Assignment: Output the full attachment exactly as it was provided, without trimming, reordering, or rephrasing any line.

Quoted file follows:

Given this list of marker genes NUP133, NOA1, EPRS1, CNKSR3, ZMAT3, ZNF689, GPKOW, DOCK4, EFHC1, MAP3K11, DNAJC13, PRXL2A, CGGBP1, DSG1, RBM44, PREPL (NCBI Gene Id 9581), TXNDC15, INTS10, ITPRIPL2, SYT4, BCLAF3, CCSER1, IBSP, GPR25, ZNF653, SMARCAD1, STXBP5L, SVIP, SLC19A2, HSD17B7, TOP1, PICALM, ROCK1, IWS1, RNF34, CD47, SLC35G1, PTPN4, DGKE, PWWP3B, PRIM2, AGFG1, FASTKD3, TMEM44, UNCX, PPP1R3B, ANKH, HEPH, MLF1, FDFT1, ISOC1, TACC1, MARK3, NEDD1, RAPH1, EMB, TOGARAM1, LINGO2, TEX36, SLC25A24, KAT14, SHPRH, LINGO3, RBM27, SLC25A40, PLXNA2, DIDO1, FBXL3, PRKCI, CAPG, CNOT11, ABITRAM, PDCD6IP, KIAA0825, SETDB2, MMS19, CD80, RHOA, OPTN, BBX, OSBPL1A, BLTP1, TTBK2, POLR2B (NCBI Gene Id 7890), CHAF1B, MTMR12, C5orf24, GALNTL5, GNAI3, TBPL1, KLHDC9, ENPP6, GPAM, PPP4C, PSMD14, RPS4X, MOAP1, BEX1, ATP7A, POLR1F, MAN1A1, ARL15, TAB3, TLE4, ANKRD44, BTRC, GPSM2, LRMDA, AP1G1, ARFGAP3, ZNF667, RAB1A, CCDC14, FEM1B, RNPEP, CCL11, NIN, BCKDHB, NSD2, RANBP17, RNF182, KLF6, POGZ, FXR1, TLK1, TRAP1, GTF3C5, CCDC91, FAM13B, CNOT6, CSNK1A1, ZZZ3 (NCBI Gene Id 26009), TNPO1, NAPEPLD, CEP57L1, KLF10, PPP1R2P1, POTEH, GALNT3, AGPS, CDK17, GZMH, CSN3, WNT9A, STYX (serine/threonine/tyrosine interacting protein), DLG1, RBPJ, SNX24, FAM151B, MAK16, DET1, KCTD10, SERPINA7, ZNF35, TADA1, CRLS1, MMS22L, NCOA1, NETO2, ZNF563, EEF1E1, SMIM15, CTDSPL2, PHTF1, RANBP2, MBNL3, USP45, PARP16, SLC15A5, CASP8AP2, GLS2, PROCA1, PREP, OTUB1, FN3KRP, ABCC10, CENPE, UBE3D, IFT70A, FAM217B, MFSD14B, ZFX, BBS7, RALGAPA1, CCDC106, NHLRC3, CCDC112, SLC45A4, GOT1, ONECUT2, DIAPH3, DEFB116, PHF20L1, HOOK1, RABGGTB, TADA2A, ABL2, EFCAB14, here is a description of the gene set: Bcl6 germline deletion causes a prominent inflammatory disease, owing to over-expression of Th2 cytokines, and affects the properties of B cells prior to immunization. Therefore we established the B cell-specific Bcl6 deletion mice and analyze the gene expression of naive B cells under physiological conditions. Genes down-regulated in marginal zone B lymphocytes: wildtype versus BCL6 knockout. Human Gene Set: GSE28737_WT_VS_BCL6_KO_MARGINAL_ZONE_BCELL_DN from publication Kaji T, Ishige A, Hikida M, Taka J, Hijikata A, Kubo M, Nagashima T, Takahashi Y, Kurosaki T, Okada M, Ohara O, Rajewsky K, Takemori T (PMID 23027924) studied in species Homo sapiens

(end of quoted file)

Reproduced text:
Given this list of marker genes NUP133, NOA1, EPRS1, CNKSR3, ZMAT3, ZNF689, GPKOW, DOCK4, EFHC1, MAP3K11, DNAJC13, PRXL2A, CGGBP1, DSG1, RBM44, PREPL (NCBI Gene Id 9581), TXNDC15, INTS10, ITPRIPL2, SYT4, BCLAF3, CCSER1, IBSP, GPR25, ZNF653, SMARCAD1, STXBP5L, SVIP, SLC19A2, HSD17B7, TOP1, PICALM, ROCK1, IWS1, RNF34, CD47, SLC35G1, PTPN4, DGKE, PWWP3B, PRIM2, AGFG1, FASTKD3, TMEM44, UNCX, PPP1R3B, ANKH, HEPH, MLF1, FDFT1, ISOC1, TACC1, MARK3, NEDD1, RAPH1, EMB, TOGARAM1, LINGO2, TEX36, SLC25A24, KAT14, SHPRH, LINGO3, RBM27, SLC25A40, PLXNA2, DIDO1, FBXL3, PRKCI, CAPG, CNOT11, ABITRAM, PDCD6IP, KIAA0825, SETDB2, MMS19, CD80, RHOA, OPTN, BBX, OSBPL1A, BLTP1, TTBK2, POLR2B (NCBI Gene Id 7890), CHAF1B, MTMR12, C5orf24, GALNTL5, GNAI3, TBPL1, KLHDC9, ENPP6, GPAM, PPP4C, PSMD14, RPS4X, MOAP1, BEX1, ATP7A, POLR1F, MAN1A1, ARL15, TAB3, TLE4, ANKRD44, BTRC, GPSM2, LRMDA, AP1G1, ARFGAP3, ZNF667, RAB1A, CCDC14, FEM1B, RNPEP, CCL11, NIN, BCKDHB, NSD2, RANBP17, RNF182, KLF6, POGZ, FXR1, TLK1, TRAP1, GTF3C5, CCDC91, FAM13B, CNOT6, CSNK1A1, ZZZ3 (NCBI Gene Id 26009), TNPO1, NAPEPLD, CEP57L1, KLF10, PPP1R2P1, POTEH, GALNT3, AGPS, CDK17, GZMH, CSN3, WNT9A, STYX (serine/threonine/tyrosine interacting protein), DLG1, RBPJ, SNX24, FAM151B, MAK16, DET1, KCTD10, SERPINA7, ZNF35, TADA1, CRLS1, MMS22L, NCOA1, NETO2, ZNF563, EEF1E1, SMIM15, CTDSPL2, PHTF1, RANBP2, MBNL3, USP45, PARP16, SLC15A5, CASP8AP2, GLS2, PROCA1, PREP, OTUB1, FN3KRP, ABCC10, CENPE, UBE3D, IFT70A, FAM217B, MFSD14B, ZFX, BBS7, RALGAPA1, CCDC106, NHLRC3, CCDC112, SLC45A4, GOT1, ONECUT2, DIAPH3, DEFB116, PHF20L1, HOOK1, RABGGTB, TADA2A, ABL2, EFCAB14, here is a description of the gene set: Bcl6 germline deletion causes a prominent inflammatory disease, owing to over-expression of Th2 cytokines, and affects the properties of B cells prior to immunization. Therefore we established the B cell-specific Bcl6 deletion mice and analyze the gene expression of naive B cells under physiological conditions. Genes down-regulated in marginal zone B lymphocytes: wildtype versus BCL6 knockout. Human Gene Set: GSE28737_WT_VS_BCL6_KO_MARGINAL_ZONE_BCELL_DN from publication Kaji T, Ishige A, Hikida M, Taka J, Hijikata A, Kubo M, Nagashima T, Takahashi Y, Kurosaki T, Okada M, Ohara O, Rajewsky K, Takemori T (PMID 23027924) studied in species Homo sapiens